Condition precedent mechanisms such as this are supported by Bremer v. Handelsgesellschaft mbH v Vanden Avenne-Izegem PVBA [1] where the House of Lords stated that a notice provision is a condition precedent if it prescribes a specific time for delivery of the notice and clearly states that the associated rights will be lost in the event that the required notice is not given. It is clear, therefore, that the courts will uphold such provisions, provided they are clear and unequivocal, even in circumstances where they may enable the employer to escape liability for its acts of prevention.

An important consideration is, when does the 28-day notice period commence under Clause 20.2.1? This contract provision was considered recently by the TCC in Obrascon Huarte Lain SA v Her Majesty’s Attorney General for Gibraltar [2]; where the court held that it does not run from the actual occurrence of the event or circumstance giving rise to the claim but rather from the date when the contractor ‘became aware, or should have become aware, of the event or circumstance’ giving rise to the claim.

Within that case, Akenhead J stated that ‘’I see no reason why this clause should be construed strictly against the contractor and can see reason why it should be construed reasonably broadly, given its serious effect on what could otherwise be good claims for instance for breach of contract by the employer”. In his judgement, Akenhead J found that the clause 8.4 of the Red Book requiring the parties to “endeavour to” advise the other of any circumstances of which they are aware which may adversely affect the project. This enables the contractor to give notice either when it is clear that there will be delay (a prospective delay); or, alternatively when the delay has started (a retrospective delay). On the basis of this judgement, it is clear that the contractor is no longer prejudiced by a failure to give notice of prospective delays provided a valid notice is issued within 28 days of the date when the actual delay begins. This has great significance given that the prospective delay may have been foreseeable long before the actual delay occurs.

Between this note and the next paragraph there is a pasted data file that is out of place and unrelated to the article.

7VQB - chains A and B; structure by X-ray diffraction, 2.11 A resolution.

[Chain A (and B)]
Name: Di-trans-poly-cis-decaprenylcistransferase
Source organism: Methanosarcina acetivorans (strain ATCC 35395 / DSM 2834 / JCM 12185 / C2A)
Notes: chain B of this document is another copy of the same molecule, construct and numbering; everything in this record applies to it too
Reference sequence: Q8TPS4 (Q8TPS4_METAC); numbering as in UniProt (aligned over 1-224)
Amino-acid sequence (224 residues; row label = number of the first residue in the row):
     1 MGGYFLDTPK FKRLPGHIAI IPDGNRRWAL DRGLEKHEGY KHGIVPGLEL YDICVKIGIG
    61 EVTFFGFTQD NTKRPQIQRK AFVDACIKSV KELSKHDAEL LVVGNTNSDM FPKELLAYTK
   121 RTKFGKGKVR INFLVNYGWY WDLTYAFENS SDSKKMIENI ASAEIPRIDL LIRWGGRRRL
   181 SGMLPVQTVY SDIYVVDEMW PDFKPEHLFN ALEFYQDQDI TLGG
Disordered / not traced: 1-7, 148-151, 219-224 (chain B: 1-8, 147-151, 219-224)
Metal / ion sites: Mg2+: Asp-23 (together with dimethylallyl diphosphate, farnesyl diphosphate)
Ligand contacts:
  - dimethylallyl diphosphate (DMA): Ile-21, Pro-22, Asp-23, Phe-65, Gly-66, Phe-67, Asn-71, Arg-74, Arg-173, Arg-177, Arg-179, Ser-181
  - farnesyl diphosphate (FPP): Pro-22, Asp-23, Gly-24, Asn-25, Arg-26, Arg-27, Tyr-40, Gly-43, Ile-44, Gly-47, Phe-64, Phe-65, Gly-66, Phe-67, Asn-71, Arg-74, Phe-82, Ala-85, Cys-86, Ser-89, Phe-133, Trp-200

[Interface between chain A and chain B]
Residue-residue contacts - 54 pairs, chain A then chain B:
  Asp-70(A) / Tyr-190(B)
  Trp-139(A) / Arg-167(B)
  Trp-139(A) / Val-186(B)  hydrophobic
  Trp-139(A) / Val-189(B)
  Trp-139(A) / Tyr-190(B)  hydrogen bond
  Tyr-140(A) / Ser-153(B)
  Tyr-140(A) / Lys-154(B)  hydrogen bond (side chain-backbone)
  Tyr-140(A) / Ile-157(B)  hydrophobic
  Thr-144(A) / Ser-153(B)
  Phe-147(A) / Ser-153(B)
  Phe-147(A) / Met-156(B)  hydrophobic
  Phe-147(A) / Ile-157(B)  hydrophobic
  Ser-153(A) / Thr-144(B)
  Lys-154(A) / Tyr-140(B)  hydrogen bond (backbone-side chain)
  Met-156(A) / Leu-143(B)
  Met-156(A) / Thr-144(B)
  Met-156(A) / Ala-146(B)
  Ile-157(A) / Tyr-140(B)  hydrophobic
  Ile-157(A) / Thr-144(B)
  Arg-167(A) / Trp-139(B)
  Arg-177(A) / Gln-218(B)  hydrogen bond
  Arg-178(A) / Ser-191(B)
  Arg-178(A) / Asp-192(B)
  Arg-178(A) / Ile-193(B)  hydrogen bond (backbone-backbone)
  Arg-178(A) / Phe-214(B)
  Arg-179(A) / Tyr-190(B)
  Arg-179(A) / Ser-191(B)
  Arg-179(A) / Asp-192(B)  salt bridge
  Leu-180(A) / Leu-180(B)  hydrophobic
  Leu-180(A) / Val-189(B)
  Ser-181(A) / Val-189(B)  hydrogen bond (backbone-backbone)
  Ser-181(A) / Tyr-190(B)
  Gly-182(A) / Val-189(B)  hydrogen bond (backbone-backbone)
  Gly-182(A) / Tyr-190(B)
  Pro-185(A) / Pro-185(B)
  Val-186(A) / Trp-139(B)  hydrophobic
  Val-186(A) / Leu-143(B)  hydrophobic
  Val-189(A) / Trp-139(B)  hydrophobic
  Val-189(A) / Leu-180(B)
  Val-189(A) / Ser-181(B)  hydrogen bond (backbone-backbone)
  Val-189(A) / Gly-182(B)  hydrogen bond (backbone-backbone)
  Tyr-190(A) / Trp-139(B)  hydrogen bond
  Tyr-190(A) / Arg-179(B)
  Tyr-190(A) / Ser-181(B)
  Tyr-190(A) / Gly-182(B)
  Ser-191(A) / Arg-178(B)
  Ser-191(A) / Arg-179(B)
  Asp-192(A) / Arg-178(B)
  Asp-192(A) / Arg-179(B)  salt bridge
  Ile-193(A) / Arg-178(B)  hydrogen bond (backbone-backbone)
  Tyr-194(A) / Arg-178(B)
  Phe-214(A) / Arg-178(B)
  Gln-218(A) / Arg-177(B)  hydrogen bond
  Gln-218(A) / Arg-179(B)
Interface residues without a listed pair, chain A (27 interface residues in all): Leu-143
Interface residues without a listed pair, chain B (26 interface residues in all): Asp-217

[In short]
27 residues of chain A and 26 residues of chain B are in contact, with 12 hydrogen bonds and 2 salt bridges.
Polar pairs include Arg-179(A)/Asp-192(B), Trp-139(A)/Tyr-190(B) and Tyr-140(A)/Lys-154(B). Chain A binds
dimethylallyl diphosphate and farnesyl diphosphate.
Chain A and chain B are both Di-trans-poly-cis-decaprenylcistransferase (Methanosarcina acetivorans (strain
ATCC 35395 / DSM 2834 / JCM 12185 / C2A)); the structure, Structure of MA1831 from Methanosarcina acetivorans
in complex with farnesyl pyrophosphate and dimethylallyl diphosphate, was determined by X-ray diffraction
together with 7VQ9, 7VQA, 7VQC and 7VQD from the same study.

Claim Review

Upon receipt of the respective notices and claims details from the claimants, the engineer is required to respond with either formal approval, or disapproval, as outlined in Clause 20.2. If the claimant disagrees with the engineer’s decision, he is entitled to pursue the claim through the DAAB and Arbitration mechanisms outlined in Clause 21.


Under English law, a notice provision will be construed as a condition precedent to a claim provided it states the precise time within which the notice is to be served; and, it makes plain by express language that unless the notice is served within that time, the party making the claim will lose its rights under the clause. Therefore, contractors should take special care that they rigidly adhere to the specific notification procedures.

Nevertheless, the requirement included in clause 20.2.1 for a claimant to notify a delay no later than 28 days after the contractor/employer became aware, does not necessarily limit its ability to claim for retrospective delays.


1 [1978] 2 LLR 109.
2 [2014] EWHC 1028 (TCC)

"it is clear that the contractor is no longer prejudiced by a failure to give notice of prospective delays provided a valid notice is issued within 28 days of the date when the actual delay begins."